It all goes back to stereotype. The English are drunken hooligans spoiling for a fight when they go to football tournaments, Americans are loud mouthed ignorant people with little to offer, Asians are quiet, nerdy number crunchers itching to take over the world and finally Muslims are plotting to blow up the world in a war on the west.
Some call it the “Daily Mail” school of writing but in truth it is all meant to be a safe page filler and close relative of what written the gossip magazines week in, week out reporting of Kate Middleton being pregnant, not pregnant and pregnant again.
One of the reasons that The Daily Mail website is very successful is that they’re very efficient. They get stories out quickly, and they get stories out often. It’s an excellent business plan that allows them to rack up hits like they’re going out of fashion. And indeed, what could be more efficient than simply copying and pasting a story from a rival newspaper!?
The following appeared on The Daily Mirror’s site late on Saturday evening, and in their paper on Sunday, written by Simon Bird: ’Everton are trailing Croatia striker Mario Mandzukic – and could land him for a bargain £7million.
The Croatia hitman, one of the stars of Euro 2012 so far with his three goals in two games, could be paired with team mate Nikica Jelavic at Goodison Park. ’Mandzukic is on the radar of other Premier League sides too, because he is available at a “fair” price from his German club, Wolfsburg. The 26-year-old was signed by Wolfsburg’s then-coach Steve McClaren – a friend of Everton boss David Moyes’ No2 Steve Round – for £6million and has two years left on his contract.
And here’s what appeared on The Mail site at 17.46 on Sunday: ’Everton are trailing Croatia striker Mario Mandzukic – and could land him for a bargain £7million. The Croatia hitman, one of the stars of Euro 2012 so far with his three goals in two games, could be paired with team mate Nikica Jelavic at Goodison Park. ’Mandzukic is on the radar of other Premier League sides too, because he is available at a ‘fair’ price from his German club, Wolfsburg. The 26-year-old was signed by Wolfsburg’s then-coach Steve McClaren – a friend of Everton boss David Moyes’ No2 Steve Round – for £6million and has two years left on his contract.’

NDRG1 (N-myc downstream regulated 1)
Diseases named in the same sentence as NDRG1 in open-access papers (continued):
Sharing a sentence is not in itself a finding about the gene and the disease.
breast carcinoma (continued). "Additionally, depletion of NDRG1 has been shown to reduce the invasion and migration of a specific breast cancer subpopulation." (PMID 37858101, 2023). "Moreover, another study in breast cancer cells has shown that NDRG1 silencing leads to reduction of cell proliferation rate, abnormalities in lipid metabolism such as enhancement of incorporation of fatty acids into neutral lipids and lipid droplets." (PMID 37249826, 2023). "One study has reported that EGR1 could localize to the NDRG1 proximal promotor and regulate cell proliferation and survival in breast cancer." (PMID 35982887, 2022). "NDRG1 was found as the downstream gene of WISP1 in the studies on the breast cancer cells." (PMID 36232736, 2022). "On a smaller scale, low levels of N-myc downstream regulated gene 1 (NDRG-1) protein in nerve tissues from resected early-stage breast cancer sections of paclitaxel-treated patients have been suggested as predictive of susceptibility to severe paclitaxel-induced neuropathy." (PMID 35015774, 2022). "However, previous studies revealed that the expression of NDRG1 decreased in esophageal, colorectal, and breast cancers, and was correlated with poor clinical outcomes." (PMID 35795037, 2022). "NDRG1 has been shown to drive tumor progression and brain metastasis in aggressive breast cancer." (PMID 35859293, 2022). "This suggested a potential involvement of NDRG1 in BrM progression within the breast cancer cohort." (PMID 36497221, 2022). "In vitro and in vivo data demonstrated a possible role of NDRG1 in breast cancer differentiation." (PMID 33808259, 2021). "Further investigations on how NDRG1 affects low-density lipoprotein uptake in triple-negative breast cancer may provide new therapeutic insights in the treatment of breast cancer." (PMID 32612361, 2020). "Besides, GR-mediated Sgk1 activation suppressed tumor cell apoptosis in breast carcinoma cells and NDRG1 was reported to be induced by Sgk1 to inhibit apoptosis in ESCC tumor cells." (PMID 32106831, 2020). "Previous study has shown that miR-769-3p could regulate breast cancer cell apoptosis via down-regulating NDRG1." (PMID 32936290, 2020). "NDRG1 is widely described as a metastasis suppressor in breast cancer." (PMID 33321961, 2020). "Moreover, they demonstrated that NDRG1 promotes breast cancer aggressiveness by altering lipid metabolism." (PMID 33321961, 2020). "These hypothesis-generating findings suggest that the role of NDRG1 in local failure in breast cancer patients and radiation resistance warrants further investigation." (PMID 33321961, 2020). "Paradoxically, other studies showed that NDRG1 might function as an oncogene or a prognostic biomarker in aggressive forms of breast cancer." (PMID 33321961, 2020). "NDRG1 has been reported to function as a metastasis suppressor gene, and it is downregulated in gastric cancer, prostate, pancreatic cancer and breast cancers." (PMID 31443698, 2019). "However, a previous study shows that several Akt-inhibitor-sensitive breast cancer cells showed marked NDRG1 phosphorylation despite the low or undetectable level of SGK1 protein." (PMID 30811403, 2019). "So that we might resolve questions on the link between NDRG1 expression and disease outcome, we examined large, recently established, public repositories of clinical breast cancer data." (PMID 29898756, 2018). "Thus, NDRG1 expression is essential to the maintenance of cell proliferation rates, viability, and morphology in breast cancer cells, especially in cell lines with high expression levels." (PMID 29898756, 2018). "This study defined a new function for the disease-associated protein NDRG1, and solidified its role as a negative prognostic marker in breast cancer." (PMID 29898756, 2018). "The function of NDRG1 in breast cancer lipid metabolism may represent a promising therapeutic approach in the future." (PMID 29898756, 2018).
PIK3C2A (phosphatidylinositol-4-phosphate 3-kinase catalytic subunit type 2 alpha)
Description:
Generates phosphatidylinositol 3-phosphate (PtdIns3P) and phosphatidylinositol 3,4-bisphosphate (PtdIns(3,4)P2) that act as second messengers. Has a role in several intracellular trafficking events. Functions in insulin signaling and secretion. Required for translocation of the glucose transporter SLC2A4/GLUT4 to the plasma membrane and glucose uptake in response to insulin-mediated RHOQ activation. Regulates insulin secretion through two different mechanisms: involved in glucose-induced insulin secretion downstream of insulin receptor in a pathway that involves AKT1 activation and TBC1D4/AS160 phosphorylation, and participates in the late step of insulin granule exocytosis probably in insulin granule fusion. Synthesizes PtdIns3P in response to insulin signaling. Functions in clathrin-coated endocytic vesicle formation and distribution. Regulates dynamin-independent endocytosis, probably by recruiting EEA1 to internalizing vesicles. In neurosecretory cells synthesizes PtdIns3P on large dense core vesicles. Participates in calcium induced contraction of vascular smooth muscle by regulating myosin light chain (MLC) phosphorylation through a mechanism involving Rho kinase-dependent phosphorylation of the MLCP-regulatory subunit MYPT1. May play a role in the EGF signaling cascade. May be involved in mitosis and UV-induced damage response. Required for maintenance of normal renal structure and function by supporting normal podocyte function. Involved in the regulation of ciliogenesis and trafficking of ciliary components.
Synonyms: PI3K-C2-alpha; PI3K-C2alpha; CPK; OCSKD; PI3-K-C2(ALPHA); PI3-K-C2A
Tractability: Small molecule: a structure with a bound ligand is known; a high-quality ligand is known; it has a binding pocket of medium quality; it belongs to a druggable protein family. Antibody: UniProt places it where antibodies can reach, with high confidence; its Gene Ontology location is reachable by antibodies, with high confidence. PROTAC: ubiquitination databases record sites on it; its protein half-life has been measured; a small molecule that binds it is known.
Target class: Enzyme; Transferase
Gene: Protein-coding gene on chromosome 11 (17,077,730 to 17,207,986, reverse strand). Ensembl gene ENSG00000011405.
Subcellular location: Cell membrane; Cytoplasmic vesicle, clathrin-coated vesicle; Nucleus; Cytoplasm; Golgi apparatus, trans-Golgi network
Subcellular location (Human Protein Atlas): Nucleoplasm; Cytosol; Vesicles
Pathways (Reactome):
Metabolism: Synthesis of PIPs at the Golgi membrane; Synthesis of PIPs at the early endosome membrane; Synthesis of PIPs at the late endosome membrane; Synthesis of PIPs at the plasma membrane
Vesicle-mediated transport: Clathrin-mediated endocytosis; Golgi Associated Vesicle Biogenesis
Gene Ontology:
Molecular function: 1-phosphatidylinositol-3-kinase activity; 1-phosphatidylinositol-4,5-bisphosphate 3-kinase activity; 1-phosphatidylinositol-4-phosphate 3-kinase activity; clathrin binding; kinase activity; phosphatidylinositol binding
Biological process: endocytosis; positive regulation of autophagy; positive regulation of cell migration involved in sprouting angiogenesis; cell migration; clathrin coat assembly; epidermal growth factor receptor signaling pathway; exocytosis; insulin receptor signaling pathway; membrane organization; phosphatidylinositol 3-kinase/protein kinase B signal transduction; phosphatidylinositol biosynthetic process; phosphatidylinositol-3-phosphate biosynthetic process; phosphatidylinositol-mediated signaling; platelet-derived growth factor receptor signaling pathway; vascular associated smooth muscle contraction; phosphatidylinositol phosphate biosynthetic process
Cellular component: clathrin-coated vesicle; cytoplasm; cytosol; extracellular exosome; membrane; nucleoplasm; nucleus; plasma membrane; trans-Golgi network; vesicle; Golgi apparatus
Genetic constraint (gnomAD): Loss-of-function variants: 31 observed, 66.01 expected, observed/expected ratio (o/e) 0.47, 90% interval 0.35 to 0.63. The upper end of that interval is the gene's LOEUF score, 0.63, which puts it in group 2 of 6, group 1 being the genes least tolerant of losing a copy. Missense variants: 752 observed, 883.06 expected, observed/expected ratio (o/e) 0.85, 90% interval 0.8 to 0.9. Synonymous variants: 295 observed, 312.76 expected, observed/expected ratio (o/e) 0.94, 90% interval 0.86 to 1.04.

I am guilty of pressing Ctrl+V on that example from the football365.com website but it helps highlight how journalism has mutated from an art of quality and deadlines to quantity over quality in the face of evolving technology.
Back to the Irish and New Zealand controversy, as expected, TV3 went for the battle between drinking cultures.
A vox pop carrying a few Irish saying they like a few drinks is coupled with a publican saying that Irish can handle their drink better New Zealanders.
The statement is countered with a professor saying, but not appearing on screen, New Zealand needs to look at its own drinking culture. Again this expected, down the line reporting.
It was never about Ireland versus New Zealand drinking contest.
Still no actual quoting from the horse’s mouth/police officer, just words from a reporter, except the figures have changed from five arrested, 16 evicted to over 51 arrested or evicted according to three.co.nz and that 90% of those evicted/arrested were Irish.
Still no solid figures but a definite portioning of the blame, so TV3 have produced a space filler piece that was expected.
New Zealanders will go back to their dinner, saying the Irish are making a fuss about nothing, what is the problem?
It appears the art of genuine digging for stories appears consigned to the ages in turn for space fillers.